Thus inspired, Blume enrolled at Stanford University in 1929 to study engineering. One of his professors was Lydik S. Jacobsen, known for his experimental designs for multi-story dynamic buildings able to withstand the shaking caused by an earthquake. Blume himself designed a more elaborate model based on San Francisco’s 15-story Alexander Building. His graduate thesis covered the principles of dynamic response in buildings.

Notable among Blume’s initial work after graduation was a two-year stint from 1935 to 1936 as a construction engineer on the San Francisco-Oakland Bay Bridge. As his career progressed, he formed his own engineering practice, John A. Blume and Associates in 1945. Four years later, Blume played a role in the establishment of the Earthquake Engineering Research Institute (EERI).

A Leader in Earthquake Engineering

Over his career, Blume and his company played a leadership role in the practice of earthquake engineering. He was involved in the design and/or analysis of a host projects engineered specifically to withstand earthquakes, including the Stanford Linear Accelerator, San Francisco’s Embarcadero Center, and the Diablo Canyon Nuclear Power Plant. At the crux of his career, Blume spent time studying at Stanford ultimately earning his PhD in 1967.

His legacy as the Father of Earthquake Engineering was cemented in 1974 with the opening of the John A. Blume Earthquake Engineering Center at Stanford. His career is one to inspire any engineer. If you are interested in furthering your career as an engineer, make it a point to talk to the Talley Group. As one of the leading engineer staffing agencies in the United States, the Talley Group can help inspire you to do great things in engineering.

The Future of Engineering Apps | Careers in Engineering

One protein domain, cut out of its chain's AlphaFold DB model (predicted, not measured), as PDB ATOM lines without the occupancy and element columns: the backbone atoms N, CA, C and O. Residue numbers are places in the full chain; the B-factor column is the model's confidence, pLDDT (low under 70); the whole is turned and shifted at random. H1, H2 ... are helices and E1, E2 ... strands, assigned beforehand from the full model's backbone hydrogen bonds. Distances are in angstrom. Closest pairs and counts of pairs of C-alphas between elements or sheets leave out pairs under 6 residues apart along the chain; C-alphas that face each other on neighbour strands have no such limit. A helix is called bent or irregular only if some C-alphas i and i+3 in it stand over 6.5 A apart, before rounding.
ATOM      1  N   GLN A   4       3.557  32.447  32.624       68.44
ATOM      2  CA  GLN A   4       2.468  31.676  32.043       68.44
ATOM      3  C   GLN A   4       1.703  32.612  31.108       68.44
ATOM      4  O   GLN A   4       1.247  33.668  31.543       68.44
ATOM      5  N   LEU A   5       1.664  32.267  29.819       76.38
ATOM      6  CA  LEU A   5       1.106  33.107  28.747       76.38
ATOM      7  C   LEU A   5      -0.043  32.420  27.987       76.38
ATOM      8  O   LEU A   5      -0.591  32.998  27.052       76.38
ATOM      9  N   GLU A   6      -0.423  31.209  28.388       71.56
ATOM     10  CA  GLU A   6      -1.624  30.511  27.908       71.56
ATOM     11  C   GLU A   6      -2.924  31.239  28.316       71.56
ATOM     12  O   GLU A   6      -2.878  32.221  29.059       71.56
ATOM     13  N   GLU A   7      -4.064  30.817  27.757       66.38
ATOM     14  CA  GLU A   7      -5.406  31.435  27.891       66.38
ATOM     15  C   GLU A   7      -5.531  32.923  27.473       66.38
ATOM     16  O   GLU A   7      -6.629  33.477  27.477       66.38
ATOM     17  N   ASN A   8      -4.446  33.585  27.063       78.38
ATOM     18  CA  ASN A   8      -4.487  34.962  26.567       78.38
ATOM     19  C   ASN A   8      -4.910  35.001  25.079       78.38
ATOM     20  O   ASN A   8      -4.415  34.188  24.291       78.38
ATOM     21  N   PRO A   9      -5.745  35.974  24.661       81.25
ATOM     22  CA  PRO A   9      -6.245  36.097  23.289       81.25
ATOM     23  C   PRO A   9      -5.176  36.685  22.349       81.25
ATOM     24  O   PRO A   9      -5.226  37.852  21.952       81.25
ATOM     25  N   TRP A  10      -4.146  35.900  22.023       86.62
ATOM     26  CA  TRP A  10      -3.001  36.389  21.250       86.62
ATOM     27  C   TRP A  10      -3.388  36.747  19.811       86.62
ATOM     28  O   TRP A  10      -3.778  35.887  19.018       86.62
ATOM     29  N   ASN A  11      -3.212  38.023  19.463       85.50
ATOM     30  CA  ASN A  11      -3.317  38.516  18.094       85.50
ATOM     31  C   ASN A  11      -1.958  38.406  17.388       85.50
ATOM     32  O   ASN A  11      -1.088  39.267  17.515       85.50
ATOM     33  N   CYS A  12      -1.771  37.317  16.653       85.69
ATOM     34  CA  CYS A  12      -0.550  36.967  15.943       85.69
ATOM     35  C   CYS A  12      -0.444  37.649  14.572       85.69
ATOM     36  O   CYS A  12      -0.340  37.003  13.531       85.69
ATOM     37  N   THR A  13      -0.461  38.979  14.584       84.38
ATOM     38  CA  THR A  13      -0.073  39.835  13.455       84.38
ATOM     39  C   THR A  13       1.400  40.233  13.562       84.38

March 27th, 2013

One of the nice things about mobile apps is the convenience they provide to a variety of technical disciplines, including music creation and software development. Traditional engineering is no different; a variety of useful engineering apps enhance the daily work of engineers in the field.

As mobile development becomes more prevalent with more software engineers moving over from desktop platforms, expect the quality and efficacy of engineering apps to continue to improve. Electrical and civil engineers currently enjoy a wide variety of apps, and while there aren’t as many available for mechanical engineers, that number is currently on the rise.

iPhone Mechanical Engineering Apps Provide Value and Convenience

Despite the relative lack of mechanical engineering apps on the iPhone compared to their electrical and civil brethren, there are still a few on the iTunes App Store worth checking out. One such app is called Mechanical Engineer, and it sports a collection of over 300 mechanical engineering formulas, including 300 conversion formulas and 70 area formulas. The interface fits perfectly on the iPhone, and as a universal app, it looks great on the iPad as well.

AutoCAD users need to check out AutoCAD WS which allows the viewing, sharing and editing of drawing files on both the iOS and Android platforms, as well as the web. Despite being a mobile app, AutoCAD WS also features a decent subset of the functionality found on the desktop version of the software.

The Future of Engineering Apps Remains Bright

By 2015, the mobile application market is slated to grow to $25 billion, an increase of nearly $20 billion compared to 2010. As software engineers get used to programming for mobile devices, and cross-platform tools mature, expect a growing number of engineering apps on the iOS, Android, and even the Windows 8 platforms.

With younger engineers continuing to enjoy higher productivity through the use of apps, it stands to reason that their valuable feedback will improve the quality of future generations of engineering apps.

Looking for an engineering job where you would get the chance to use the latest tools, including the best engineering apps? Check out The Talley Group. As one of the leading engineering recruiters in the Northwestern United States, The Talley Group can help you become the best engineer possible.